Sorry but that’s a bit off base. “Native DSD” most often means “the original DSD bits will be handed to the next device without relying on DoP encapsulation”. That kind of native DSD playback is not commonly possible – it technically can be done with USB but you need custom drivers and custom firmware in the receiving device’s chipset, which is probably what the Aurender is attempting to do.
The only reason you’d want that is if the process of unpacking from DoP causes some kind of electrical noise in your DAC that is detrimental to the device’s overall sound quality – or if somehow your DAC didn’t support DoP at all.
The DS DAC does not support this kind of “native DSD” over USB. And that’s fine, because there is zero sonic penalty for using DoP in this DAC.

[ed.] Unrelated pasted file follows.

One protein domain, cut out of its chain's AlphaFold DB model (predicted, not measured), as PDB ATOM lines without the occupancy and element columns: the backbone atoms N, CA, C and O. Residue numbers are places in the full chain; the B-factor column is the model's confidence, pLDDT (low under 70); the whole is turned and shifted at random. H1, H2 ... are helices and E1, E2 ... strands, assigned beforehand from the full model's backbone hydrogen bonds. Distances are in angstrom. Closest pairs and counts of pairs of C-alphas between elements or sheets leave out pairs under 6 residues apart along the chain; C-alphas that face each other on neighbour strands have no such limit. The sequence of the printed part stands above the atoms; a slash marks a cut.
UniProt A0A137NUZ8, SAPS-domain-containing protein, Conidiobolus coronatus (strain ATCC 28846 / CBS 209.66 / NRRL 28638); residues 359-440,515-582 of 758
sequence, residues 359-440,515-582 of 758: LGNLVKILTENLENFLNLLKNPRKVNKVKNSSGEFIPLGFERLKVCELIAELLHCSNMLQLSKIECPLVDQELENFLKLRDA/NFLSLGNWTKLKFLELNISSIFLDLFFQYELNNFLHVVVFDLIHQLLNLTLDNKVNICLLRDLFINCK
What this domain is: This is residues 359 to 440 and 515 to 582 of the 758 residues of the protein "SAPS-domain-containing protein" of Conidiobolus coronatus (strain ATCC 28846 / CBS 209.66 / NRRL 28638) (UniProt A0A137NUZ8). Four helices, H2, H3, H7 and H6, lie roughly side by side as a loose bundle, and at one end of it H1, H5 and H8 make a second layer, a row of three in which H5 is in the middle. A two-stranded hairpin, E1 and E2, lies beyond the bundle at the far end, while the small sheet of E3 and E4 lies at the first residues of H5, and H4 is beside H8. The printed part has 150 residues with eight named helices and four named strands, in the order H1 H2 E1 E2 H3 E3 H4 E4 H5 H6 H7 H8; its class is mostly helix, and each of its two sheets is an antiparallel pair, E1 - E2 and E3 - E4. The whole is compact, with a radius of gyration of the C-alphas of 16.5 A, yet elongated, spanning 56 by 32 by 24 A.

The DS DAC does support native DSD over I2S in a clever scheme where the normal data line carries one channel worth of DSD bits and the LR clock line carries the other. This has the advantage of requiring just one third of the baud rate on the data line compared to the equivalent DoP encoding.
In the end, the thing that matters most is that you see “DSD64” or “DSD128” on the DS DAC’s screen. That’s how you know your transport is successfully sending DSD.